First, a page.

Oil prices jumped more than $1 a barrel on Tuesday, pushing North Sea Brent and U.S. light crude to 2015 highs, after protests stopped crude flows to the eastern Libyan oil port of Zueitina, hampering exports.
New orders for U.S. factory goods recorded their biggest increase in eight months in March, boosted by demand for transportation equipment, but the underlying trend remained weak against the backdrop of a strong dollar.
Wall Street was poised to open higher on Monday ahead of data that is expected to show demand for U.S. factory orders rose in March, signaling that the manufacturing sector is strengthening despite a stronger dollar.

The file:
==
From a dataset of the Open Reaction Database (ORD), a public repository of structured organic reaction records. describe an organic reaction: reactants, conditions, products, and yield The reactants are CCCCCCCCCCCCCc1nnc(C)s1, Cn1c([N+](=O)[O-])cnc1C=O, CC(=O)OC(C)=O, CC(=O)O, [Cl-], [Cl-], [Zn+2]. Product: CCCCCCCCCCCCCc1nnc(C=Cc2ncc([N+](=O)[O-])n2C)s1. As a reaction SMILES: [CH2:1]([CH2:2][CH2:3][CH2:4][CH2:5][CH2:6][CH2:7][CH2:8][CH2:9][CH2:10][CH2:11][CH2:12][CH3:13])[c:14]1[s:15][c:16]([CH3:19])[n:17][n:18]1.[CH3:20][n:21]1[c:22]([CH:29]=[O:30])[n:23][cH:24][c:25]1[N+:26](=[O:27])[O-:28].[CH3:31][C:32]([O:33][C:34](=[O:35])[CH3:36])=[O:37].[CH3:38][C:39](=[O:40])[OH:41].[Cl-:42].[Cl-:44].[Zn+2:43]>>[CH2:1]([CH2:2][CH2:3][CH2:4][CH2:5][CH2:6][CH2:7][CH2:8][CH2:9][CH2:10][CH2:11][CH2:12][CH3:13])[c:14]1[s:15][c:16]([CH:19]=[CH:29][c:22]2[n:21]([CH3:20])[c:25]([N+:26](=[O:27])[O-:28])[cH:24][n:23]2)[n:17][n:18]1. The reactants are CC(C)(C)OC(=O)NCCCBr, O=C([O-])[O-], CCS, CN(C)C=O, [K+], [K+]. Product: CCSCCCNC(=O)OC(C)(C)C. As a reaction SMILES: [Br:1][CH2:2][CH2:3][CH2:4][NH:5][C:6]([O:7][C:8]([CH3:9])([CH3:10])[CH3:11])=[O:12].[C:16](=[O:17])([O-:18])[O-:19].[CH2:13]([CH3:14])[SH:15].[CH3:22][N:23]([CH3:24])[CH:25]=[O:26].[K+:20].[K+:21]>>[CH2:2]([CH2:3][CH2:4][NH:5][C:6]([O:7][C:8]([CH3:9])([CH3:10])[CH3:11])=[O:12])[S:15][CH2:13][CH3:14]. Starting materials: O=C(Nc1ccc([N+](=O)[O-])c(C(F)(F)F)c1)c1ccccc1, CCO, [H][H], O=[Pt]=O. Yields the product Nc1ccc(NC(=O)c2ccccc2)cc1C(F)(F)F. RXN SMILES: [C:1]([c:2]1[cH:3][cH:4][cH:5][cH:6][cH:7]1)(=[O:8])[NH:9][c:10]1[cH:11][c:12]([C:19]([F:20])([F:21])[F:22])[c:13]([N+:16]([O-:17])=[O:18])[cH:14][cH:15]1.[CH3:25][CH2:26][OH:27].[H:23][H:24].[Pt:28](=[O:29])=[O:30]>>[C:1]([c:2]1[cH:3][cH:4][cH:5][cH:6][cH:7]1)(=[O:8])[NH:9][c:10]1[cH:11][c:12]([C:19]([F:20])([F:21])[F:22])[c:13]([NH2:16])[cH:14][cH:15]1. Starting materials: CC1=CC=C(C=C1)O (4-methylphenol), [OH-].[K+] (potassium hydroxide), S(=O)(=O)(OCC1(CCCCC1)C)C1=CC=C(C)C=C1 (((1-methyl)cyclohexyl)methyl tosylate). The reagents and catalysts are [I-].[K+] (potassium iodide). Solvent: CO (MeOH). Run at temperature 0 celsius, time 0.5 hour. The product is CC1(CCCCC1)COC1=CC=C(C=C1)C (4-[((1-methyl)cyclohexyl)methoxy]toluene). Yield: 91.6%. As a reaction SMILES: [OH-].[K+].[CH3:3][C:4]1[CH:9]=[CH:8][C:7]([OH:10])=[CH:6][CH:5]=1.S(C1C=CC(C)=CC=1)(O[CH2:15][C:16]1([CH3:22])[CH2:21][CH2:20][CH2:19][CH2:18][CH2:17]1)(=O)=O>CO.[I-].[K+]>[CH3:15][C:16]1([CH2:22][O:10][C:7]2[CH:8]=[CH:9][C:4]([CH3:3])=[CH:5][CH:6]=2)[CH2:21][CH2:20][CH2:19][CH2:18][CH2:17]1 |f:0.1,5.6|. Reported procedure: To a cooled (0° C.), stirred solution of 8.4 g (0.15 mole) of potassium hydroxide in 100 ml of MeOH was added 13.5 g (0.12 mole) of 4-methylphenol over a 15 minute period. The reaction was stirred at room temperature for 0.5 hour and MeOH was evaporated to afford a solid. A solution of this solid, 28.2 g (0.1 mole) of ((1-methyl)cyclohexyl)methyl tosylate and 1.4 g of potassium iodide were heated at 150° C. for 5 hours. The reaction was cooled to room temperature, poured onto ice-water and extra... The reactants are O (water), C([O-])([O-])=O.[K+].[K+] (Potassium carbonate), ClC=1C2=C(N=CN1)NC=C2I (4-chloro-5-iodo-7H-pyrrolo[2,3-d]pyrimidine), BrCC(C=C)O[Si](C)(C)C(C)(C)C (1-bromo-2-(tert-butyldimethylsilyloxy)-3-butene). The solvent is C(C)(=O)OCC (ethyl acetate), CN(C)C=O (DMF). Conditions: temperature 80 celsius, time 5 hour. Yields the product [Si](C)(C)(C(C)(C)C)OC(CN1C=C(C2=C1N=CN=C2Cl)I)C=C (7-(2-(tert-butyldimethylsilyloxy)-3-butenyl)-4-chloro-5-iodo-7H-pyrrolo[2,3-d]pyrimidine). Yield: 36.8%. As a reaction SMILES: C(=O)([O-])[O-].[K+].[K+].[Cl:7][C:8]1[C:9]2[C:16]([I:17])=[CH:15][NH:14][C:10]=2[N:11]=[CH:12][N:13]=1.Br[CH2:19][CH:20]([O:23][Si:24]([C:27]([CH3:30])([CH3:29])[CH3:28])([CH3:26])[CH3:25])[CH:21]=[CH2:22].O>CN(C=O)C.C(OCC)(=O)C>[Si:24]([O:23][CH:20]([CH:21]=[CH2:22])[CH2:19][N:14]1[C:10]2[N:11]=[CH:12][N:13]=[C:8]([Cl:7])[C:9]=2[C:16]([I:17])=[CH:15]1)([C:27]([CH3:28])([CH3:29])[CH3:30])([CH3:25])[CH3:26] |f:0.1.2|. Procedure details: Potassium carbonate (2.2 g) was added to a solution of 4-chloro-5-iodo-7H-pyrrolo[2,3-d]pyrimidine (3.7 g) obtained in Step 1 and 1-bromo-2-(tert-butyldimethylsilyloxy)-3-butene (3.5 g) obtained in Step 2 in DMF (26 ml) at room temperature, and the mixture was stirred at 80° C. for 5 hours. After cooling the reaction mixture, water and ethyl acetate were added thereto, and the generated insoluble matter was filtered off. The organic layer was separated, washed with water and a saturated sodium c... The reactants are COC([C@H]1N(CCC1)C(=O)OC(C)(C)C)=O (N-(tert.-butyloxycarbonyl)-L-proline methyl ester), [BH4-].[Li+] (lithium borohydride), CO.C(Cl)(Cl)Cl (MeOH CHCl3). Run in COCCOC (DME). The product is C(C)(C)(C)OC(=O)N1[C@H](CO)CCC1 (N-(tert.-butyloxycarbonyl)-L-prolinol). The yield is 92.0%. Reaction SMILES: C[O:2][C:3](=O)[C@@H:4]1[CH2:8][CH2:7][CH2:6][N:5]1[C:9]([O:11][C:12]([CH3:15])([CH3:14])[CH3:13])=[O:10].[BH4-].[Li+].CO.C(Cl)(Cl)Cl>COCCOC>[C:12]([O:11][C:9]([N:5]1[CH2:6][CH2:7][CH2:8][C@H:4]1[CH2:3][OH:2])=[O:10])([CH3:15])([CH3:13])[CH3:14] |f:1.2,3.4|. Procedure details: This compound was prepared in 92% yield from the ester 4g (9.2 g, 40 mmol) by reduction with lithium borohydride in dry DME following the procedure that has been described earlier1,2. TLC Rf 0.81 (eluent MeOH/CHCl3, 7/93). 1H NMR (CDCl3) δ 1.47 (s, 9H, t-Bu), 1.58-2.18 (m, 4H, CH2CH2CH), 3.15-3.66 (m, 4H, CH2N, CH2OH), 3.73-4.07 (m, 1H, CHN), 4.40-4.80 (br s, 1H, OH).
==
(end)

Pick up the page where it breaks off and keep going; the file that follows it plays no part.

The dollar rose for a second day on Monday, building on a modest comeback from a two-week decline on the back of data suggesting that the U.S. economy might be stabilizing following a recent soft patch.
Billionaire investor Warren Buffett defended some of his core holdings in a televised interview on Monday, but reiterated that equities in general would look expensive in an environment with normal interest rates.